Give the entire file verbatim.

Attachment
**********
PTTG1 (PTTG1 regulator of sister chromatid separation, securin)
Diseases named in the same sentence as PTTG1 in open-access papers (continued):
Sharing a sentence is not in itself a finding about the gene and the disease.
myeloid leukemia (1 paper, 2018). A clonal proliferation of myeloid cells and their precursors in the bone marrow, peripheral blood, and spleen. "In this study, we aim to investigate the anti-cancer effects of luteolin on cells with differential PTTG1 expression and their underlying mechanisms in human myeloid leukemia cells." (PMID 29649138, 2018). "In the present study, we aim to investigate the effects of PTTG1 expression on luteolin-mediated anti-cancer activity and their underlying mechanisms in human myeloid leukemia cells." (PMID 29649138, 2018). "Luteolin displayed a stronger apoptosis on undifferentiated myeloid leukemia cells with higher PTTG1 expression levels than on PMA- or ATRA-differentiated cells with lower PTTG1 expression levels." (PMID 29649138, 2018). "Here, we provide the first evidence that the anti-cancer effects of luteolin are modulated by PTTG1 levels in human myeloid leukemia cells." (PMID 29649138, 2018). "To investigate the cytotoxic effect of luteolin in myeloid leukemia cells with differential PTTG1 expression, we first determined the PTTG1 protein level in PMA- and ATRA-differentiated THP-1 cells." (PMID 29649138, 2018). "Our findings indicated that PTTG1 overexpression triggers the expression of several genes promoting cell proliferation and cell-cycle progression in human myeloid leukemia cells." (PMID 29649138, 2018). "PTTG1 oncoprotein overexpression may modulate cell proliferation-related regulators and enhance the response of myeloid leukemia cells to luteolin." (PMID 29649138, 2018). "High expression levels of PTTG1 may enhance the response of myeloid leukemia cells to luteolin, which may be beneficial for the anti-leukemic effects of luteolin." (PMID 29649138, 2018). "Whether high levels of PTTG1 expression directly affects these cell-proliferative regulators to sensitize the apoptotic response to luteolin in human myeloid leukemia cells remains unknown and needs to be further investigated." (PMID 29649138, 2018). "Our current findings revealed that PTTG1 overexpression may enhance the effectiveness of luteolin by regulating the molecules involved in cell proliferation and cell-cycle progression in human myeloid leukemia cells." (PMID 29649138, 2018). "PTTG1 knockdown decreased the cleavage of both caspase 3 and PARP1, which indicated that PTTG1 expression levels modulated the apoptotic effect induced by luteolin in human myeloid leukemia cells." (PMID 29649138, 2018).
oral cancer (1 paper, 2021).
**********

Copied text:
PTTG1 (PTTG1 regulator of sister chromatid separation, securin)
Diseases named in the same sentence as PTTG1 in open-access papers (continued):
Sharing a sentence is not in itself a finding about the gene and the disease.
myeloid leukemia (1 paper, 2018). A clonal proliferation of myeloid cells and their precursors in the bone marrow, peripheral blood, and spleen. "In this study, we aim to investigate the anti-cancer effects of luteolin on cells with differential PTTG1 expression and their underlying mechanisms in human myeloid leukemia cells." (PMID 29649138, 2018). "In the present study, we aim to investigate the effects of PTTG1 expression on luteolin-mediated anti-cancer activity and their underlying mechanisms in human myeloid leukemia cells." (PMID 29649138, 2018). "Luteolin displayed a stronger apoptosis on undifferentiated myeloid leukemia cells with higher PTTG1 expression levels than on PMA- or ATRA-differentiated cells with lower PTTG1 expression levels." (PMID 29649138, 2018). "Here, we provide the first evidence that the anti-cancer effects of luteolin are modulated by PTTG1 levels in human myeloid leukemia cells." (PMID 29649138, 2018). "To investigate the cytotoxic effect of luteolin in myeloid leukemia cells with differential PTTG1 expression, we first determined the PTTG1 protein level in PMA- and ATRA-differentiated THP-1 cells." (PMID 29649138, 2018). "Our findings indicated that PTTG1 overexpression triggers the expression of several genes promoting cell proliferation and cell-cycle progression in human myeloid leukemia cells." (PMID 29649138, 2018). "PTTG1 oncoprotein overexpression may modulate cell proliferation-related regulators and enhance the response of myeloid leukemia cells to luteolin." (PMID 29649138, 2018). "High expression levels of PTTG1 may enhance the response of myeloid leukemia cells to luteolin, which may be beneficial for the anti-leukemic effects of luteolin." (PMID 29649138, 2018). "Whether high levels of PTTG1 expression directly affects these cell-proliferative regulators to sensitize the apoptotic response to luteolin in human myeloid leukemia cells remains unknown and needs to be further investigated." (PMID 29649138, 2018). "Our current findings revealed that PTTG1 overexpression may enhance the effectiveness of luteolin by regulating the molecules involved in cell proliferation and cell-cycle progression in human myeloid leukemia cells." (PMID 29649138, 2018). "PTTG1 knockdown decreased the cleavage of both caspase 3 and PARP1, which indicated that PTTG1 expression levels modulated the apoptotic effect induced by luteolin in human myeloid leukemia cells." (PMID 29649138, 2018).
oral cancer (1 paper, 2021).